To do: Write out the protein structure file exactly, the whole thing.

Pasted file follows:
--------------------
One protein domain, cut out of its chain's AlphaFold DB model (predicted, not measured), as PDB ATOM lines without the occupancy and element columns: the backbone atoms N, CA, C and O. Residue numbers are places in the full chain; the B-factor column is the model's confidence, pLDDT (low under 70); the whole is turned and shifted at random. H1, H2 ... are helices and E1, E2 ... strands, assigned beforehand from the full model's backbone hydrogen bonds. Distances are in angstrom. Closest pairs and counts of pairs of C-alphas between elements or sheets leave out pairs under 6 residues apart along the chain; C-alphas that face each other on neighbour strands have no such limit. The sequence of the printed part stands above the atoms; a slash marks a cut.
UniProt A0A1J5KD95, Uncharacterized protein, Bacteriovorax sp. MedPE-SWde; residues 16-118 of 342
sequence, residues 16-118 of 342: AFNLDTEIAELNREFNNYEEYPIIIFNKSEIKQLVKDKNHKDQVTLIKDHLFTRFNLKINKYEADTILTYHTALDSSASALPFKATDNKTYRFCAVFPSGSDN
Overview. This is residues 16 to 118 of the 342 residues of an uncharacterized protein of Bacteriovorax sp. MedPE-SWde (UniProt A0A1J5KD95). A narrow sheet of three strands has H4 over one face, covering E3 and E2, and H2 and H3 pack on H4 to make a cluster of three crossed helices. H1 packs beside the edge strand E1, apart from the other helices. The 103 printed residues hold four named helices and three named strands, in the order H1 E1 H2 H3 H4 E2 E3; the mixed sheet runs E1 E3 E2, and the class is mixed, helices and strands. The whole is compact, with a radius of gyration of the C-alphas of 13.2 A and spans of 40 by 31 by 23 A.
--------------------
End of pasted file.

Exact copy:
One protein domain, cut out of its chain's AlphaFold DB model (predicted, not measured), as PDB ATOM lines without the occupancy and element columns: the backbone atoms N, CA, C and O. Residue numbers are places in the full chain; the B-factor column is the model's confidence, pLDDT (low under 70); the whole is turned and shifted at random. H1, H2 ... are helices and E1, E2 ... strands, assigned beforehand from the full model's backbone hydrogen bonds. Distances are in angstrom. Closest pairs and counts of pairs of C-alphas between elements or sheets leave out pairs under 6 residues apart along the chain; C-alphas that face each other on neighbour strands have no such limit. The sequence of the printed part stands above the atoms; a slash marks a cut.
UniProt A0A1J5KD95, Uncharacterized protein, Bacteriovorax sp. MedPE-SWde; residues 16-118 of 342
sequence, residues 16-118 of 342: AFNLDTEIAELNREFNNYEEYPIIIFNKSEIKQLVKDKNHKDQVTLIKDHLFTRFNLKINKYEADTILTYHTALDSSASALPFKATDNKTYRFCAVFPSGSDN
Overview. This is residues 16 to 118 of the 342 residues of an uncharacterized protein of Bacteriovorax sp. MedPE-SWde (UniProt A0A1J5KD95). A narrow sheet of three strands has H4 over one face, covering E3 and E2, and H2 and H3 pack on H4 to make a cluster of three crossed helices. H1 packs beside the edge strand E1, apart from the other helices. The 103 printed residues hold four named helices and three named strands, in the order H1 E1 H2 H3 H4 E2 E3; the mixed sheet runs E1 E3 E2, and the class is mixed, helices and strands. The whole is compact, with a radius of gyration of the C-alphas of 13.2 A and spans of 40 by 31 by 23 A.